A musical century ended yesterday when the MET Orchestra, conducted (from a wheelchair) by James Levine, presented the first performance of The American Sublime, a cycle of five songs by Elliott Carter. The composer died in 2012, and the music, from 2011, while not the last he wrote, is the last of his that will ever be premiered. For forty years I looked forward to every new work Mr. Carter composed. Now the long run is over, and with it, a large chapter of my life.
All the more wonderful to report, then, that Mr. Carter went out strong. The American Sublime, a setting of poems by Wallace Stevens (Carter’s second) ― for baritone, wind ensemble, piano and percussion ― is a beautiful piece, brief but haunting. I was particularly delighted by the choice of text for the last song, “This is the thesis …,”which ends thus:
And out of what one sees and hears and out
Of what one feels, who could have thought to make
So many selves, so many sensuous worlds,
As if the air, the mid-day air, was swarming
With the metaphysical changes that occur,
Merely living in living as and where we live.
In his book Music in a New Found Land (1964), Wilfred Mellers prefaced his chapter on Carter with just these lines, and Carter himself, in his program notes for the Nonesuch recording of his cello and harpsichord sonatas, quoted them and agreed they captured some of the “main aims” of his work.
“It is quite true,” Carter wrote, “that I have been concerned with contrasts of many kinds of musical characters ― ‘many selves’; with forming these into poetically evocative combinations ― ‘many sensuous worlds’; with filling musical time and space by a web of continually varying cross-references – ‘the air … swarming with ... changes.’ And to me at least, my music grows ‘out of what on sees and hears and out/Of what one feels,’ out of what occurs ‘Merely in living as and where we live.’”
I think of the song as Carter’s artistic testament ― an impression strengthened by the final measures, when the instruments drop out and the baritone finishes alone, as though the composer is addressing us directly. In context, the words “in living as and where we live” were also especially poignant: Carter is out of the game, and it is up to us, the living, to continue the task of inhabiting the sensuous world.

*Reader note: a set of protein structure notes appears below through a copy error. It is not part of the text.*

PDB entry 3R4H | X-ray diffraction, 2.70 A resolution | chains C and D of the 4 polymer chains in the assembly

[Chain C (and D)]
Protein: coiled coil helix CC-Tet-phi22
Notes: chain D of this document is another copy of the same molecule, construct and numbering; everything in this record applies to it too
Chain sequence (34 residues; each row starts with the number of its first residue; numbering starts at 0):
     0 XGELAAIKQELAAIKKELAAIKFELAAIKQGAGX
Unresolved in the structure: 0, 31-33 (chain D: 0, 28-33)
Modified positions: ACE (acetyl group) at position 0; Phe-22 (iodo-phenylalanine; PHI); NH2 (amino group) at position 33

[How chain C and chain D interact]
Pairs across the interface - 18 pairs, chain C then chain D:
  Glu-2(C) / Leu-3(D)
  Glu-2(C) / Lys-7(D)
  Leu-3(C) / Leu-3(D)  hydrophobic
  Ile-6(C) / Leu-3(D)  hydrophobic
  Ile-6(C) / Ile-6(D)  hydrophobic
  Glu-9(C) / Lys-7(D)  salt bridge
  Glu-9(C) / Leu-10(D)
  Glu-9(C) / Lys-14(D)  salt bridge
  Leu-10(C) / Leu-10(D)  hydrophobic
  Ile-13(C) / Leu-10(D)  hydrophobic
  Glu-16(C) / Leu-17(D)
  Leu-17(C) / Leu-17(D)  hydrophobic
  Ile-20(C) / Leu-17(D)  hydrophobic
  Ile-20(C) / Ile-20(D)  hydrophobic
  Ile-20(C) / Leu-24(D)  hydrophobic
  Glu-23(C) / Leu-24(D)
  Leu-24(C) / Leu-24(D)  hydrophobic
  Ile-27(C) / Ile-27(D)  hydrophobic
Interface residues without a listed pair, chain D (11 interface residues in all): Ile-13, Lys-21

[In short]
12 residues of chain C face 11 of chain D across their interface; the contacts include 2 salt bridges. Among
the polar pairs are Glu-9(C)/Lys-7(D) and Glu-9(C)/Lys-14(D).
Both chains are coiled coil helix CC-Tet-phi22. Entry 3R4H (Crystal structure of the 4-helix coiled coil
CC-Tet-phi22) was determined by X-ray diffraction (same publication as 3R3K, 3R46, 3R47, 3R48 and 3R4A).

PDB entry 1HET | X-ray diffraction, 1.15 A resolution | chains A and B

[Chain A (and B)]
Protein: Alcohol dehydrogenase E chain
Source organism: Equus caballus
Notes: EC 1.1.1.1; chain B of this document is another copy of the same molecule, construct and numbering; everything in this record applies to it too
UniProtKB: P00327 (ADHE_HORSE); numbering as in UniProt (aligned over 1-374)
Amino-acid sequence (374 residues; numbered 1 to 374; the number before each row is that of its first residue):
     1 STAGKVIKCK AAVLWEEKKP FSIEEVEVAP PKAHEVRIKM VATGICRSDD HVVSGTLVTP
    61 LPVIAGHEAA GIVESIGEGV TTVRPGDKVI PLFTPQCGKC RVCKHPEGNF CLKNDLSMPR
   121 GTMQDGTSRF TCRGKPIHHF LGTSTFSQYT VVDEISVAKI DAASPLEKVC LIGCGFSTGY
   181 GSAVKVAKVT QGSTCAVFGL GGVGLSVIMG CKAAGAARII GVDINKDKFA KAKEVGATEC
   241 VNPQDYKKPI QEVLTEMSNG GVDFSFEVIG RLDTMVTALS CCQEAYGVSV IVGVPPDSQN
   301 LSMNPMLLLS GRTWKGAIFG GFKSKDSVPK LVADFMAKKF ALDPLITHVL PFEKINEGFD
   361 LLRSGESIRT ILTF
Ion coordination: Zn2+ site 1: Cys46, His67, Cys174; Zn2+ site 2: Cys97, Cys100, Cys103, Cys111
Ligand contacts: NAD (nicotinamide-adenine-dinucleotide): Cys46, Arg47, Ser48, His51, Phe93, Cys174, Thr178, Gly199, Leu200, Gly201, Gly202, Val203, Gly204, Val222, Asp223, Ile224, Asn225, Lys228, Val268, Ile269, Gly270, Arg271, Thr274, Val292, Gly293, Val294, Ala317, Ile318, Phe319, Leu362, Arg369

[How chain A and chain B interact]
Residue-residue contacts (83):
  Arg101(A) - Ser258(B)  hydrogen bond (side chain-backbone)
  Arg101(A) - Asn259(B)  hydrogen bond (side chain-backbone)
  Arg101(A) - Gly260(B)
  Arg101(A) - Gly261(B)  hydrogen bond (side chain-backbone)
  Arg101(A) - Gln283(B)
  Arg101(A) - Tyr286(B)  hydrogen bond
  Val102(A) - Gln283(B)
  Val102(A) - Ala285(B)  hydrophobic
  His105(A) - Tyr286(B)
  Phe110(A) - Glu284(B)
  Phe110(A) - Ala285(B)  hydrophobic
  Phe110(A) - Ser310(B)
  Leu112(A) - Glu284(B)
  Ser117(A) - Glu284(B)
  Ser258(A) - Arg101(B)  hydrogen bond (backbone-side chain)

It was a beautiful moment. Even more beautiful was the second song, “The Woman in Sunshine,” which compares the feeling of sun and air to the “warmth and movement” of a woman who cannot be seen, only felt. (It’s a very erotic image. In setting the words, did Carter, a widower since 2003, feel the presence of his late wife, Helen?) The scoring is spare: piano, vibraphone, and oboe, which contributes a long, lovely line ― a gesture both Bach-like and typically Carterian.
The baritone, Evan Hughes, reminded me a little of old photographs of Rasputin ― rail-thin, dressed in black, with dark lank hair and a few days’ growth of beard ― but he proved an extroverted and sensitive guide to this small region of Mr. Carter’s world.
The rest of the concert, at Zankel Hall, NYC, was equally memorable, beginning with the refined wit of Stravinsky’s Octet and continuing with the raucous wit of Charles Ives’s Scherzo: Over the Pavements. The second half consisted of John Cage’s Atlas eclipticalis and Charles Wuorinen’s It Happens Like This, a cantata for four voices and chamber orchestra to the oddball verses of James Tate. The last was perhaps overlong, with little real inspiration in the instrumental writing, but the vocal lines, which included spoken narration, were inventive, and they brought out the humor and the deadpan absurdities of the texts. There was a lot of laughter in the auditorium.
Wuorinen himself conduct after Levine bowed out, explaining from the stage that stage health issues and other commitment had prevented him from giving the music the time it deserved. At 76, five years older than Levine, the composer looked quite spry.